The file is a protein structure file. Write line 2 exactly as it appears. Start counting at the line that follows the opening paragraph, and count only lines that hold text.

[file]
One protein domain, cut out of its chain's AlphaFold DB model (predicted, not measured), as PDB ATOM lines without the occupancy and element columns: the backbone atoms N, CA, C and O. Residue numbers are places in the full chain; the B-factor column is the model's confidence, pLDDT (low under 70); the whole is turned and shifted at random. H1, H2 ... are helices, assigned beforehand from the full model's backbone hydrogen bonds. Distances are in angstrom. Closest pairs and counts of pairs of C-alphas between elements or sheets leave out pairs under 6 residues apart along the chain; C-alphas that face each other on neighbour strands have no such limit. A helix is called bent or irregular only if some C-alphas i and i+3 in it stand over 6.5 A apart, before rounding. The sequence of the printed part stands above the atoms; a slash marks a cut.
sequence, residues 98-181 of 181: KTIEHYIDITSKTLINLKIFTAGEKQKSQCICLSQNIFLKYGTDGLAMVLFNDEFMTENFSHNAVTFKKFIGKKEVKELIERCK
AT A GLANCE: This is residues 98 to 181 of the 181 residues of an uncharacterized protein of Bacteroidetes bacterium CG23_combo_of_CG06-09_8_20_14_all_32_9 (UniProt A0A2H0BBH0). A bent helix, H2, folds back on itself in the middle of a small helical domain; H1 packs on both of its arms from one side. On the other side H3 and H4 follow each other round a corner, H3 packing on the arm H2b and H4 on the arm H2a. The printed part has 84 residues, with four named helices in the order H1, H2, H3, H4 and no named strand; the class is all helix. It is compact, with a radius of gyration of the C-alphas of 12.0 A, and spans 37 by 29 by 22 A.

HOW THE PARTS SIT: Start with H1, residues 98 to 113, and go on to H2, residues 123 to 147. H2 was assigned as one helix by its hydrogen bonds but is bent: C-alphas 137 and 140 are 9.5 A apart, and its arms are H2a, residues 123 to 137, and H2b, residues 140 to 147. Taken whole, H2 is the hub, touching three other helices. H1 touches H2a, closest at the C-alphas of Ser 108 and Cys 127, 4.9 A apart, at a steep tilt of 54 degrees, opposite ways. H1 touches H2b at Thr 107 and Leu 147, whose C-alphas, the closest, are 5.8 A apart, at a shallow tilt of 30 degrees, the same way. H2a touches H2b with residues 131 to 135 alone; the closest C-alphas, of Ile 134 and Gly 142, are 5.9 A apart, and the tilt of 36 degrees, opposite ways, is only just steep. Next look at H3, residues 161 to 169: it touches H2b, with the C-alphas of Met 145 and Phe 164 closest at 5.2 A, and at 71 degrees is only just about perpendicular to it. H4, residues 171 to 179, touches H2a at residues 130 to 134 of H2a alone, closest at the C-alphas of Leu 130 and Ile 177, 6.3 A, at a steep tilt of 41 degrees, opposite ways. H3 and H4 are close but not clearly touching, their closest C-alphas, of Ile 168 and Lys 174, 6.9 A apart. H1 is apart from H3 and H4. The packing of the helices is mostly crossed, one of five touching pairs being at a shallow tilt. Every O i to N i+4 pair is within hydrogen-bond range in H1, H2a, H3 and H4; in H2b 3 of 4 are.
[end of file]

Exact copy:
AT A GLANCE: This is residues 98 to 181 of the 181 residues of an uncharacterized protein of Bacteroidetes bacterium CG23_combo_of_CG06-09_8_20_14_all_32_9 (UniProt A0A2H0BBH0). A bent helix, H2, folds back on itself in the middle of a small helical domain; H1 packs on both of its arms from one side. On the other side H3 and H4 follow each other round a corner, H3 packing on the arm H2b and H4 on the arm H2a. The printed part has 84 residues, with four named helices in the order H1, H2, H3, H4 and no named strand; the class is all helix. It is compact, with a radius of gyration of the C-alphas of 12.0 A, and spans 37 by 29 by 22 A.